Elizabeth Ellen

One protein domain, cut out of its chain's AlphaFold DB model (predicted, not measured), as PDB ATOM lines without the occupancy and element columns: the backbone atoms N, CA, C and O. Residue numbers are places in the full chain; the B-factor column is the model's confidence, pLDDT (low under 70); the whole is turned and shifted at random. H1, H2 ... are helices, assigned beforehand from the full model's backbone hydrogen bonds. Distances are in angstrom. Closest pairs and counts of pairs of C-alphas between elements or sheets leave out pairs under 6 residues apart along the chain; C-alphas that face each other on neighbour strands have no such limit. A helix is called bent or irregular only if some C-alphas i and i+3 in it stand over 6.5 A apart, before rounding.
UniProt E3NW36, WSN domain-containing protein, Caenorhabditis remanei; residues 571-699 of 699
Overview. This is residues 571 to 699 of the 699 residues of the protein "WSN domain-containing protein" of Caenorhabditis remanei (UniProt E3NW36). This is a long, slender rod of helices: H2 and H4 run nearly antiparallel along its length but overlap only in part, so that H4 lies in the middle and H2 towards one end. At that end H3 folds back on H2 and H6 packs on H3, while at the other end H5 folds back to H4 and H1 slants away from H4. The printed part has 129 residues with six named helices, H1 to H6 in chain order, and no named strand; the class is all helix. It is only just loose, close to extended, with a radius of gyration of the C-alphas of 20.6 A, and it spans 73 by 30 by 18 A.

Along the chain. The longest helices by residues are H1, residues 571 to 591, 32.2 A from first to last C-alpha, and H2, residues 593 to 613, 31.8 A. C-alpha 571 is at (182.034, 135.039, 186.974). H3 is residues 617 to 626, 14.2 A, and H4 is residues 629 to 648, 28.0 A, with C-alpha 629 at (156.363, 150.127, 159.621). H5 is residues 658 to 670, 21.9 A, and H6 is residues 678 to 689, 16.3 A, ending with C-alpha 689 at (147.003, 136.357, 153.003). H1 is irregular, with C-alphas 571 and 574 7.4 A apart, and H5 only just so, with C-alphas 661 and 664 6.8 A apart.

My husband wouldn't let go of my hand. From the moment we entered the building he was overly familiar with his surroundings: the artificial palm in the TV room, the black tape that marked an uncrossable line on the floor. Half a decade later our daughter's hand breaks first. She does not call my name. I stand outside the door, wait. Three minutes go by. I stand on tiptoe, peek through the glass at the top of the door. She is already seated at a table, reddening a construction paper apple with a fat crayon. I drive home to her father. Where have you been? he wants to know. What the hell took you so long?